Across the world, indigenous rights struggles over development projects often see the fostering or exacerbating of internal divisions by those actors who promote the project. This makes the current counter-mobilization in TIPNIS familiar, even if few expected such a divisive move from the indigenous-identified government of Evo Morales. International and Bolivian standards around free, prior, and informed consent by indigenous have a provision to avoid this problem: an insistence that the pre-existing and recognized structures of governance be the basis of indigenous consultation. While the schismatic history of TIPNIS indigenous organizations complicates this picture, the Morales government clearly recognized the Subcentral TIPNIS as the local authority over the National Park and Indigenous Territory. By changing course when the Subcentral spoke out against its highway project, the MAS government is following in the footsteps of the divide-and-conquer strategies by governments and corporations it once condemned.

Bolivian officials on the TIPNIS highway

Here is a compendium of statements from the Evo Morales government on the proposed Villa Tunari–San Ignacio de Moxos highway, with Spanish and my English translation side-by-side. What started as a single controversy is rapidly spreading to a defining moment in the Morales presidency, and an illustration of its “paradigm of respect for Mother Earth.” The quotes grow increasingly disconcerting and the stakes get higher as officials repeatedly suggest that further expansion of extraction industries and megaprojects is on their agenda.

June 23: President Evo Morales lamented that other social movements had not persuaded the indigenous “that they are being confused, that they ought to reject the NGOs, the enemies of integration, of the national economy, of the indigenous people who lack electricity. It’s not just on the matter of the road, but also hydroelectric dams and petroleum.”…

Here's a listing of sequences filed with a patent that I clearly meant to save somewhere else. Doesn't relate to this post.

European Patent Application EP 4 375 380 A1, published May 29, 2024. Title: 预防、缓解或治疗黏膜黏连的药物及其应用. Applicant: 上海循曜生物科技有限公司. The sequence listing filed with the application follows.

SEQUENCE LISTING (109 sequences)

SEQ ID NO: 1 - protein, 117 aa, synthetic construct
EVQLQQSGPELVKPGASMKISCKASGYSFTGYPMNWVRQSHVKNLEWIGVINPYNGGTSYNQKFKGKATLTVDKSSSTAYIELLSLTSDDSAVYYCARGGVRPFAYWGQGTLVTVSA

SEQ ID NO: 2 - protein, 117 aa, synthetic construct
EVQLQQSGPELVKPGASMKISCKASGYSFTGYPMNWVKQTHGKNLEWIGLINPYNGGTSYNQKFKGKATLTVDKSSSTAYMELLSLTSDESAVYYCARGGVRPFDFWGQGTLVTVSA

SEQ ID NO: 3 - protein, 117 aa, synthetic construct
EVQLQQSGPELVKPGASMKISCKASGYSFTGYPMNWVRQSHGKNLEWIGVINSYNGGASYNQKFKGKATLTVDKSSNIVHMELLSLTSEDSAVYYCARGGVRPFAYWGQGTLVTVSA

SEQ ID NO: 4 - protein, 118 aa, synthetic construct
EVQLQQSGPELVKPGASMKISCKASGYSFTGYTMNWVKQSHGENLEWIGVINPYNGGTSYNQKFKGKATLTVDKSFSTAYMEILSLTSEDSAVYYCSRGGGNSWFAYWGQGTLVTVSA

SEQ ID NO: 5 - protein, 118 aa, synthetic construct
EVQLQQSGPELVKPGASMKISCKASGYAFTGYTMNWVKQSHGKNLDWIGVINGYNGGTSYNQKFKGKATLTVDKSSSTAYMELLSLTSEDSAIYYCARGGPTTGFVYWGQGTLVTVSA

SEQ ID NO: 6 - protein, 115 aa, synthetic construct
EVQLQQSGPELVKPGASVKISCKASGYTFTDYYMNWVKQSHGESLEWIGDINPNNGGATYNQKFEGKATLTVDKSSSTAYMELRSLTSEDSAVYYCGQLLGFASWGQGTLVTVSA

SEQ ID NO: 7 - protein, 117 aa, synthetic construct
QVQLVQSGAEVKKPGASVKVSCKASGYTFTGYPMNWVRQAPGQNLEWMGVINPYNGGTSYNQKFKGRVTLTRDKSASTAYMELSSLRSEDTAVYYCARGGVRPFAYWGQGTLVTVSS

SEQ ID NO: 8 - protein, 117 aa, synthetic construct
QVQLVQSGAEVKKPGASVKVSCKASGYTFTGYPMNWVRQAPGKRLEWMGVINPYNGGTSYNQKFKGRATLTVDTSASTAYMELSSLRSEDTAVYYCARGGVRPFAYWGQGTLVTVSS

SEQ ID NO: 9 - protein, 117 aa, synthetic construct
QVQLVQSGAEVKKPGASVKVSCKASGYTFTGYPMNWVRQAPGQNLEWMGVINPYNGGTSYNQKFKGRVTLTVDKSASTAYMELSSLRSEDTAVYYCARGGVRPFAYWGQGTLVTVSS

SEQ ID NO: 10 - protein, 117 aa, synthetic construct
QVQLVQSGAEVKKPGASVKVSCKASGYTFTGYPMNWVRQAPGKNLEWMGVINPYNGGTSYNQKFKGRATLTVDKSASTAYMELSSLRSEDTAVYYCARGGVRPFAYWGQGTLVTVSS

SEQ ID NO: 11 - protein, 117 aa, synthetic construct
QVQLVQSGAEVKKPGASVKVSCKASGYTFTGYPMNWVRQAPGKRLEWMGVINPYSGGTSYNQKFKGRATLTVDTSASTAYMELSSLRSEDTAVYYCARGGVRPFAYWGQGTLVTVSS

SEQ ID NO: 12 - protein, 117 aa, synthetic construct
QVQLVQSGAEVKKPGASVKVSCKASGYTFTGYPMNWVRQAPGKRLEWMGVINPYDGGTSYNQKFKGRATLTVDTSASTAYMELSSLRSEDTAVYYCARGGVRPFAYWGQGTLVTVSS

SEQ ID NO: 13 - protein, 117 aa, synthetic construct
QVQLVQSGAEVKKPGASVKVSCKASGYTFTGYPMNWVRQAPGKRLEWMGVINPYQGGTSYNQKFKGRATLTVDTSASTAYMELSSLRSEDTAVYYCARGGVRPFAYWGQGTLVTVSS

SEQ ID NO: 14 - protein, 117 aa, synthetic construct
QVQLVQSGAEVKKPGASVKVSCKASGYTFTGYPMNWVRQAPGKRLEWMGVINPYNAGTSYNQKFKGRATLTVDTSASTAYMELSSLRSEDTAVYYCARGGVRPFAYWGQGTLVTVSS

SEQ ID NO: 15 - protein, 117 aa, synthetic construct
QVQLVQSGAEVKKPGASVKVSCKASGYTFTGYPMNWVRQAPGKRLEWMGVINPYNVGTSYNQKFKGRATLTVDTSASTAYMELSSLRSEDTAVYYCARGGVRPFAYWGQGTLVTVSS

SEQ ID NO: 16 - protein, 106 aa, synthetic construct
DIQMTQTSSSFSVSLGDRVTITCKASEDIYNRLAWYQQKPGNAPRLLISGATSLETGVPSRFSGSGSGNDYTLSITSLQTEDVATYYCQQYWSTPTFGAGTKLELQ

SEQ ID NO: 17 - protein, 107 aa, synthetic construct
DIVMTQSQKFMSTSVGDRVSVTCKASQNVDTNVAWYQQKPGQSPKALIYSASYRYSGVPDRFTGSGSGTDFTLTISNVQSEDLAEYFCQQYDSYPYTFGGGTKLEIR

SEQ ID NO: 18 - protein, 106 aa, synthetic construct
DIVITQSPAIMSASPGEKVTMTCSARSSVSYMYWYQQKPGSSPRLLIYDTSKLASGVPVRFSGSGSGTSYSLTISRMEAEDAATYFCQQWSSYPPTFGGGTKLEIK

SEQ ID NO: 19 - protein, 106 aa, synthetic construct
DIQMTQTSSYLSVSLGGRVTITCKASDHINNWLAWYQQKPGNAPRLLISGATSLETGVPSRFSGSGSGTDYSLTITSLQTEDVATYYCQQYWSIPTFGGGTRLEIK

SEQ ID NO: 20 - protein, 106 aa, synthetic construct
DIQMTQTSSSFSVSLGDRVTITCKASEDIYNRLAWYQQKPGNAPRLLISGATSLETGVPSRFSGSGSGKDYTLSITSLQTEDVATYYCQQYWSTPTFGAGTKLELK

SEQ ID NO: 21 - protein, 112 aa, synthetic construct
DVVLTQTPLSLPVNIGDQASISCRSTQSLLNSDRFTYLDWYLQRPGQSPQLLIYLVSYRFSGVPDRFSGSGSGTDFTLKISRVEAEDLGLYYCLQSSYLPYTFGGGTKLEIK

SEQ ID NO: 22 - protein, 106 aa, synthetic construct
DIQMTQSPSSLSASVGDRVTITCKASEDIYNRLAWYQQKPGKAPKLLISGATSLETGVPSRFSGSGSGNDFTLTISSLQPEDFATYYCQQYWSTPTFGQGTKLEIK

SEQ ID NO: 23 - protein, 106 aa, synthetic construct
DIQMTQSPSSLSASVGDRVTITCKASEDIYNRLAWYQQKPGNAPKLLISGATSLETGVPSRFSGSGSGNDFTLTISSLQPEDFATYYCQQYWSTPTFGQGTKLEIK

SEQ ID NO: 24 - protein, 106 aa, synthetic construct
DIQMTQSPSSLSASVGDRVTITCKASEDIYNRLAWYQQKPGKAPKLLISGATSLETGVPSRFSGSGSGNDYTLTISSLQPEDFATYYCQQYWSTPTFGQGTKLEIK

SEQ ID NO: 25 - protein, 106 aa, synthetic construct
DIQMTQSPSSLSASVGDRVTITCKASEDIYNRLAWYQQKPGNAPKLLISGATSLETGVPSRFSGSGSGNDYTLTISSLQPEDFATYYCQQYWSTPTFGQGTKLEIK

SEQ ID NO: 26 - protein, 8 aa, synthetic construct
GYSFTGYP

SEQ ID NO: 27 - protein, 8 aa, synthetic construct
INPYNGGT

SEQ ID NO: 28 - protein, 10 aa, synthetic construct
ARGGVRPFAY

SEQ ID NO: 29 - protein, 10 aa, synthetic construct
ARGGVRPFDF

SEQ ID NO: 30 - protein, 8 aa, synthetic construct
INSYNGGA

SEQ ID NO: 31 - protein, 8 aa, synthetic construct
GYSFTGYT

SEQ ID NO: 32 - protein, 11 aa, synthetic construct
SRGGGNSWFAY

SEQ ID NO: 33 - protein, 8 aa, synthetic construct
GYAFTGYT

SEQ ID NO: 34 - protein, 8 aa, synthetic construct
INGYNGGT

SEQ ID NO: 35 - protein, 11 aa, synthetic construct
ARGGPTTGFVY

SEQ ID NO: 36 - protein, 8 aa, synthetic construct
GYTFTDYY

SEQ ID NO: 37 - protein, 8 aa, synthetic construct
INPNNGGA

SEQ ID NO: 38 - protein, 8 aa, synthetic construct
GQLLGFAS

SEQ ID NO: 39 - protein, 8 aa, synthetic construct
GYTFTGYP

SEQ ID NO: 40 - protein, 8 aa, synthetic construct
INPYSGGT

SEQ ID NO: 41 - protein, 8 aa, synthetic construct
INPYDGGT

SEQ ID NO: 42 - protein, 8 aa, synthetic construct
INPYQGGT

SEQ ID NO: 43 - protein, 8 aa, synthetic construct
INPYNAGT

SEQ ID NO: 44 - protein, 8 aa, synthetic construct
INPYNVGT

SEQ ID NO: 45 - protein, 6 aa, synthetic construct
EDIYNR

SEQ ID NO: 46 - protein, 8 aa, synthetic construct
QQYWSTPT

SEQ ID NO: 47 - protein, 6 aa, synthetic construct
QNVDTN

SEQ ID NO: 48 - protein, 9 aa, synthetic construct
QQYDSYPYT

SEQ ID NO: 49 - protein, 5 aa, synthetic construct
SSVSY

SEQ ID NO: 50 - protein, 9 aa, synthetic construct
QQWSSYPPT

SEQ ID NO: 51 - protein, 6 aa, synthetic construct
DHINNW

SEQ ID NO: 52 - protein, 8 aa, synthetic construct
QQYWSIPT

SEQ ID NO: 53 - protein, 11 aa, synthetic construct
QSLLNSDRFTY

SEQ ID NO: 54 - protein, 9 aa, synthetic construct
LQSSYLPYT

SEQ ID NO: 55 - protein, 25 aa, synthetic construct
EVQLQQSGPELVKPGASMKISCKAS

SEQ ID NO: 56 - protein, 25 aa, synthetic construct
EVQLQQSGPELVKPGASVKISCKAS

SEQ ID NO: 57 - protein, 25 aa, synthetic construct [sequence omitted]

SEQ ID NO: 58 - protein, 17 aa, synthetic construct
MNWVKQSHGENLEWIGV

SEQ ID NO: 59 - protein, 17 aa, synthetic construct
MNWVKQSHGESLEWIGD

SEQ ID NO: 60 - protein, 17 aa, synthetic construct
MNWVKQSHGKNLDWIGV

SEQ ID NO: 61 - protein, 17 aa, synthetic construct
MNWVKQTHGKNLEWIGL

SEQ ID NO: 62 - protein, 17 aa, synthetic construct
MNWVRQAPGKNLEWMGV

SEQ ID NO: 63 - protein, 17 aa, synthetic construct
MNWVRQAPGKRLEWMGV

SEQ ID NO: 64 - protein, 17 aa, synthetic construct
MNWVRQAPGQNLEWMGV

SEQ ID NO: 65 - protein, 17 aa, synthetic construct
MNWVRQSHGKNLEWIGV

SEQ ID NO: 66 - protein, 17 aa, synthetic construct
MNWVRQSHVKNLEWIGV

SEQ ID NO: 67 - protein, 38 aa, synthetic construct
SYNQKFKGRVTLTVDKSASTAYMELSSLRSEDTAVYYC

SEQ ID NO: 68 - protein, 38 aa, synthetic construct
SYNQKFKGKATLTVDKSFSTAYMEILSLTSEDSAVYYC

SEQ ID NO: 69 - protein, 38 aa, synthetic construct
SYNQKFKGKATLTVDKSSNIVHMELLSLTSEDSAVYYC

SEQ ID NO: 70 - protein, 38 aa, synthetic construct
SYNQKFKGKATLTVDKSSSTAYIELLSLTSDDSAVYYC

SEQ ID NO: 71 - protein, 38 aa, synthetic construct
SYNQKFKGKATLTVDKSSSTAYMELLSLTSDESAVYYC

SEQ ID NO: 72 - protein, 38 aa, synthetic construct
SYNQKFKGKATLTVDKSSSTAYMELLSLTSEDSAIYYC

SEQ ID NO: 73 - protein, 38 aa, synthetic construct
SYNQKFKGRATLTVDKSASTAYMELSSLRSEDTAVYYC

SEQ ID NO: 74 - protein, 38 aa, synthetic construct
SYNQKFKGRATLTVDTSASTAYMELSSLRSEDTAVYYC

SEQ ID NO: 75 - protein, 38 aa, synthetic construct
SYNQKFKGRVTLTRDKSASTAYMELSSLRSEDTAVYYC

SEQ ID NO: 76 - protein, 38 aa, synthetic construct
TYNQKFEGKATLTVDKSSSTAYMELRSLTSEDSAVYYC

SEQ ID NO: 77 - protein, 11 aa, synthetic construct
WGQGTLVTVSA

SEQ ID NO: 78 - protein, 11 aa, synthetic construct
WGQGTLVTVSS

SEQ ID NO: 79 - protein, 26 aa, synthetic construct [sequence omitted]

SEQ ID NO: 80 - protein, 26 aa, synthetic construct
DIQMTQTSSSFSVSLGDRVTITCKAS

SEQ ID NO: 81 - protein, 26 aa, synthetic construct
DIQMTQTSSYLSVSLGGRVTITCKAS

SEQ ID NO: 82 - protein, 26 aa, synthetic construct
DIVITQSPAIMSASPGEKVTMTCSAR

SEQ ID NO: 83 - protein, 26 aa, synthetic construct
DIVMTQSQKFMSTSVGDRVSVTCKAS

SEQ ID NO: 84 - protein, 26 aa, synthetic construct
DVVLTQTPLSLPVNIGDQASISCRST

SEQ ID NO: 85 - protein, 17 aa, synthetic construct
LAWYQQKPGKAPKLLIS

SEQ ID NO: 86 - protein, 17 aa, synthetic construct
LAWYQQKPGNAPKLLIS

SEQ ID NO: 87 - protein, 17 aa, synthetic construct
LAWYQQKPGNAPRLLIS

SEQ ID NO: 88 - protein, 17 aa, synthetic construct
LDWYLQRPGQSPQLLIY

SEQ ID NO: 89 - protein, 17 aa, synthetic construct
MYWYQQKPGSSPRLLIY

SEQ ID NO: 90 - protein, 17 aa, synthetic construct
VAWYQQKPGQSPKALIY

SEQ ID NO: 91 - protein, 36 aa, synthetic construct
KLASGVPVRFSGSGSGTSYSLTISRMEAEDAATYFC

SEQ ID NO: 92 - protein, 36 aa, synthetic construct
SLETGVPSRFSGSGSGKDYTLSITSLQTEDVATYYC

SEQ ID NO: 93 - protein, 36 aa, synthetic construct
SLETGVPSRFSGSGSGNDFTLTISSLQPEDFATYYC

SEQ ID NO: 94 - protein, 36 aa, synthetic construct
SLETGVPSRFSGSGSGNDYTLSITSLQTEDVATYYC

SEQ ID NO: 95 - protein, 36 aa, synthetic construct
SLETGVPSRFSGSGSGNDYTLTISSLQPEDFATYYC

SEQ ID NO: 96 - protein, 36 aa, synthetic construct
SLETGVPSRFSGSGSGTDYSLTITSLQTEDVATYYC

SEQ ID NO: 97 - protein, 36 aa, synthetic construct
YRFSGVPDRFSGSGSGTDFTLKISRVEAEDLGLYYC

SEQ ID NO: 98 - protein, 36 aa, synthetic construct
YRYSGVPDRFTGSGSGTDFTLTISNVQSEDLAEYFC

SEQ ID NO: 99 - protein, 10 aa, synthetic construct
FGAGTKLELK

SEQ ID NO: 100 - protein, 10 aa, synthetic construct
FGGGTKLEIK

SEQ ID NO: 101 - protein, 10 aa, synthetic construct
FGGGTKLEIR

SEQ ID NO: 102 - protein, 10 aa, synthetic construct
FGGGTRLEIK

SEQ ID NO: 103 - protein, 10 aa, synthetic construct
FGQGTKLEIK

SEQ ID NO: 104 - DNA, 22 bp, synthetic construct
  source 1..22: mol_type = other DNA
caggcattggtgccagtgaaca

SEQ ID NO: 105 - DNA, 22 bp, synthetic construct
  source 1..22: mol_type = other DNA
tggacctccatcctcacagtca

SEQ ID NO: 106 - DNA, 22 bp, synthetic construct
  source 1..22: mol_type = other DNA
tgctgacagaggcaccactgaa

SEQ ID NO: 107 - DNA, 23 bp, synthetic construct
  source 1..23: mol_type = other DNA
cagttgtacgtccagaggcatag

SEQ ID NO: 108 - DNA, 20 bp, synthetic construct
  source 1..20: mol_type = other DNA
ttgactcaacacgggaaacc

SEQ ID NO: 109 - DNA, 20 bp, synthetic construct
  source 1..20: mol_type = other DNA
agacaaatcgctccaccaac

“Some [of the indigenous people] want the road to pass through their community, but lamentably there are some NGOs, some foundations that [under] the pretext of conserving the environment want to disadvantage [others],” explained the head of state, arguing that some sectors advance other interests because “it’s a business for them, they live off of it, and they are uninterested in the road for its own sake”
También lamentó que las fuerzas sociales de Cochabamba y del Beni no coadyuven y no persuadan a los indígenas “que están siendo confundidos, que no rechacen rotundamente a las ONG, enemigos de la integración, de la economía nacional, de los pueblos indígenas que no tienen luz. No sólo es el tema del camino, sino de hidroeléctricas y petróleo”

“Algunos (indígenas) quieren que el camino pase por sus comunidades, pero lamentablemente hay algunas ONG, algunas fundaciones que so pretexto de conservar el medio ambiente quieren perjudicar”, explicó el Jefe de Estado y argumentó que algunos sectores buscan otros intereses, porque “es negocio para ellos, viven de ello, a ellos no les interesa el camino por el camino”.
(La Razón, July 13)
June 29: Evo Morales:Whether they want it or not, we are going to build this road and we are going to deliver under [my] current administration the Cochabamba-Beni/Villa Tunari-San Ignacio de Moxos road.” “Quieran o no quieran vamos construir este camino y lo vamos a entregar en esta gestión el camino Cochabamba-Beni, Villa Tunari-San Ignacio de Moxos” (Página Siete, June 30)
Evo Morales, July 12: “Those who oppose the exploration of oil or of gas, or finally the construction of roads are not my indigenous brothers, whether they are from the Chaco, from Isiboro[-Sécure] or other places. How can they oppose themselves?; I cannot understand the indigenous brothers.”  “No son mis hermanos indígenas sean del Chaco, de la zona del Isiboro o de otras zonas que se oponen a la exploración del petróleo o del gas o finalmente a la ejecución de la construcción de caminos. Cómo pueden oponerse, no puedo entender a los hermanos indígenas.” (Erbol community radio network, July 12)